Music, in the mind of the Church, is not thought of as something added to the Mass; rather, music is an integral component of it. The Church describes her music as a treasure of inestimable value–and indeed, how rich is this musical heritage. As a unique combination of melody and word, sacred music was created for the worship of God; it forms a necessary part of the sacred liturgy.
Music Part II
The 1967 Instruction, Musicam Sacram, is the most definitive statement on music in the Mass since the Second Vatican Council. This Instruction both clarifies and articulates the Church’s understanding of sacred music. Musicam Sacram describes three degrees or categories of texts of the Mass to be sung.
"Collect" is the official term for what is generally known as the Opening Prayer of the Mass. This term is significant because it suggests how we ought to approach the opening oration. The prayer is preceded by the invitation of the priest: "Let us pray." Note that these words do not mean "Bring me the book," or "Pleasestand," or "Watch while I turn through the pages," or even "Listen to this prayer." The invitation means first and foremost "Let us formulate the intentions we want to offer at this Mass."
Liturgy and Language
A frequent question, especially in light of the translation of the third edition of the Roman Missal, concerns the language of the Mass. Why do the words of Mass sound so different from the language we use in everyday life? Human beings express spiritual realities through cultural language, gestures and actions. Thus the Catechism teaches that one source for understanding Mass is found in human culture. Every culture has its own language. Every language develops within the context of a particular culture.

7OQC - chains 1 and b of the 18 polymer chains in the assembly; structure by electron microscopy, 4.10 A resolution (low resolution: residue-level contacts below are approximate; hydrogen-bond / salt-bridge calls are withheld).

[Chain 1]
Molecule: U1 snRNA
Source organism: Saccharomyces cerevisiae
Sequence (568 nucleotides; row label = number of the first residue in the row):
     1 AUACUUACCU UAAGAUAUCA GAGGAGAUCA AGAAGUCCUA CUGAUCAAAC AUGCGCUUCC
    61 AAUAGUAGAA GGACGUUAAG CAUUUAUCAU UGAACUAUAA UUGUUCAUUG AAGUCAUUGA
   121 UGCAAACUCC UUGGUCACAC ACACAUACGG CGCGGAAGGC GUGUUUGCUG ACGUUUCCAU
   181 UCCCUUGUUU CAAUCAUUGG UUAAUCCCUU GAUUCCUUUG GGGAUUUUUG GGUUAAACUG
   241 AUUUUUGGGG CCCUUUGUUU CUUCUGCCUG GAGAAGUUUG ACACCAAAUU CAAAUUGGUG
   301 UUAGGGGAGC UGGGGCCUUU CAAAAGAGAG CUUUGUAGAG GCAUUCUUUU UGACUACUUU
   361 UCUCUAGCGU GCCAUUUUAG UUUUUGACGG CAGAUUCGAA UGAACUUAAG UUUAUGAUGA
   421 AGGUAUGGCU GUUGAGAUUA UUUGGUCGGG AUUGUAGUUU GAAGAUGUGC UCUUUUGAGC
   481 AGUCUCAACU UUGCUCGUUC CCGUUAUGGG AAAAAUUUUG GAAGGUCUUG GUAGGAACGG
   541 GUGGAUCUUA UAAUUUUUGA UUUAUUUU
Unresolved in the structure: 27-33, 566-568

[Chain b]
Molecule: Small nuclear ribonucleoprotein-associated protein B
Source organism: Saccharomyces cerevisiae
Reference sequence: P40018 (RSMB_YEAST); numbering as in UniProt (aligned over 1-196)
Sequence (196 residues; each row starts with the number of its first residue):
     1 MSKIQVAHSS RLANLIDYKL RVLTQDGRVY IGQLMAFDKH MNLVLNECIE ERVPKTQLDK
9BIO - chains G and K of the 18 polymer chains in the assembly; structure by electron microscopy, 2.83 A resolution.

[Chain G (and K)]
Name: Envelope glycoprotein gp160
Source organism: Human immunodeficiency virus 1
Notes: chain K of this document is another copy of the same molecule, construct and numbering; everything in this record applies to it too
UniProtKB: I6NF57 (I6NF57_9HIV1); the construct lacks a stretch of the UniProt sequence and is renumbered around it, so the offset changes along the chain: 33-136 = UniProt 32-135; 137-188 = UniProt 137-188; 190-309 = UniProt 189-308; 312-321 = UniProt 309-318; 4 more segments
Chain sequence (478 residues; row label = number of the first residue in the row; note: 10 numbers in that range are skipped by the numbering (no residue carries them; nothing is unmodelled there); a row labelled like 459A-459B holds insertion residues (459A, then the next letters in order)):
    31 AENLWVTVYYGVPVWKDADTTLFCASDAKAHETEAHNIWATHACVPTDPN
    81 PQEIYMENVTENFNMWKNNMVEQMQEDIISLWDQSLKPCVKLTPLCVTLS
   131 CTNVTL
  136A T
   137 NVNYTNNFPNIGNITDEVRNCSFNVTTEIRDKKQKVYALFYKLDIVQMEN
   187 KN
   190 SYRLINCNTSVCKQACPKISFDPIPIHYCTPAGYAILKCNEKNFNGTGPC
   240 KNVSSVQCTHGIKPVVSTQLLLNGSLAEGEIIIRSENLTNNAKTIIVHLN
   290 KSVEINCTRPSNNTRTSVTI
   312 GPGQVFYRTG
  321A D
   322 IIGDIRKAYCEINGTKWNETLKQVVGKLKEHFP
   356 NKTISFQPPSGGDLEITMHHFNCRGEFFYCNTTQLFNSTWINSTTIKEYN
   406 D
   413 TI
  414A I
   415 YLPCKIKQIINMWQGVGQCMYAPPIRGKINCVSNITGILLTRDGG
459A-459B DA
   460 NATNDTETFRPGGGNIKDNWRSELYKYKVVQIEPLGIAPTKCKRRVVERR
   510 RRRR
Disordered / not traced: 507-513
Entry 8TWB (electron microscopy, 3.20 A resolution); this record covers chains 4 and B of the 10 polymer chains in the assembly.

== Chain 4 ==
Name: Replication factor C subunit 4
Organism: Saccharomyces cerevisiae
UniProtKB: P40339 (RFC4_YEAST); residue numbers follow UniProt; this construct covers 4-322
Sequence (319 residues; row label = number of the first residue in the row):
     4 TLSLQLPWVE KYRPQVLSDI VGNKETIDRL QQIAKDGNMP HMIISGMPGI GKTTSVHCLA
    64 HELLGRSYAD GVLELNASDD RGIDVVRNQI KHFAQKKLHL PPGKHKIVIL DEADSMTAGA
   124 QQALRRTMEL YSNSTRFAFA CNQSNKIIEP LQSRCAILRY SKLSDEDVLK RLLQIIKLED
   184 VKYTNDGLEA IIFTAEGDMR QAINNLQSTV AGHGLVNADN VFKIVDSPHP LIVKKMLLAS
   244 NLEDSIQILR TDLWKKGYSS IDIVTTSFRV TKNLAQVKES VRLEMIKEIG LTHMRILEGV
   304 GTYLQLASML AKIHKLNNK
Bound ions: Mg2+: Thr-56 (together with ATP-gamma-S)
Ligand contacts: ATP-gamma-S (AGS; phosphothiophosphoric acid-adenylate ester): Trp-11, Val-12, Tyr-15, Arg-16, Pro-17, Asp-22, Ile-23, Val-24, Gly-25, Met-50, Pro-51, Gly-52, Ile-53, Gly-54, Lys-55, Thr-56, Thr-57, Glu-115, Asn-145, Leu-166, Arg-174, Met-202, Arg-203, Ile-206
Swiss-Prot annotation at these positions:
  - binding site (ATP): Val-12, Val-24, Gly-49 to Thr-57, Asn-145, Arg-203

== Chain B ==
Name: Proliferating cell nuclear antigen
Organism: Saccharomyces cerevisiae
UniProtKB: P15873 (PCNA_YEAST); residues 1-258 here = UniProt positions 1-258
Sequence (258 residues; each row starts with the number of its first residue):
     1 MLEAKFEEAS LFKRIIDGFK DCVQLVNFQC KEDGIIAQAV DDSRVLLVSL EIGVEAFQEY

The Liturgist & Liturgiologist
￼What is the difference between a liturgist and a liturgiologist? This is an important question because the answer has an impact on how we approach participation in the Mass. A liturgist is one who offers public worship of God. The Church teaches that Christ is the Supreme Liturgist, offering himself entirely to the Father. The Constitution on the Sacred Liturgy insists that Christ himself is the priest. The Liturgy is the action of Christ and of his Body, the Church. Following the pattern of Christ, then, the liturgist is the one who actually prays at Mass.
Vestments Part I
￼The vestments worn during Mass are sacramental signs. This suggests that they not only serve the practical purpose of covering street clothes, but that they also represent hidden realities. They signify that the celebration of the liturgy is not something ordinary, but that it takes us beyond the experience of daily life.
Vestments Part II
The alb, along with the amice and cincture, is the sacred garment common to ordained and instituted ministers. The sacred vestments provide distance from the mundane reality of everyday life. They become a sacramental sign of the wedding garments of eternity, and prepare both faithful and ministers for the foretaste of the heavenly liturgy celebrated in our churches.
The Church Doors
The door of the church is not simply practical or pragmatic; it is not simply for entry and exit. The door of every church is a sacramental sign that reminds us of our future entry into paradise. Every church is dedicated before it is put into service for worship; its prayer of dedication tells us what it signifies.
Incense in the Mass
The Church herself tells us that incense is an expression of reverence and prayer. She prays along with Psalm 141: “Let my prayer be incense before you; my uplifted hands an evening offering.” The Book of Revelation also gives an understanding of the use of incense, even in heaven: the incense is joined to the prayer of the saints around the throne of God.
Bows in the Mass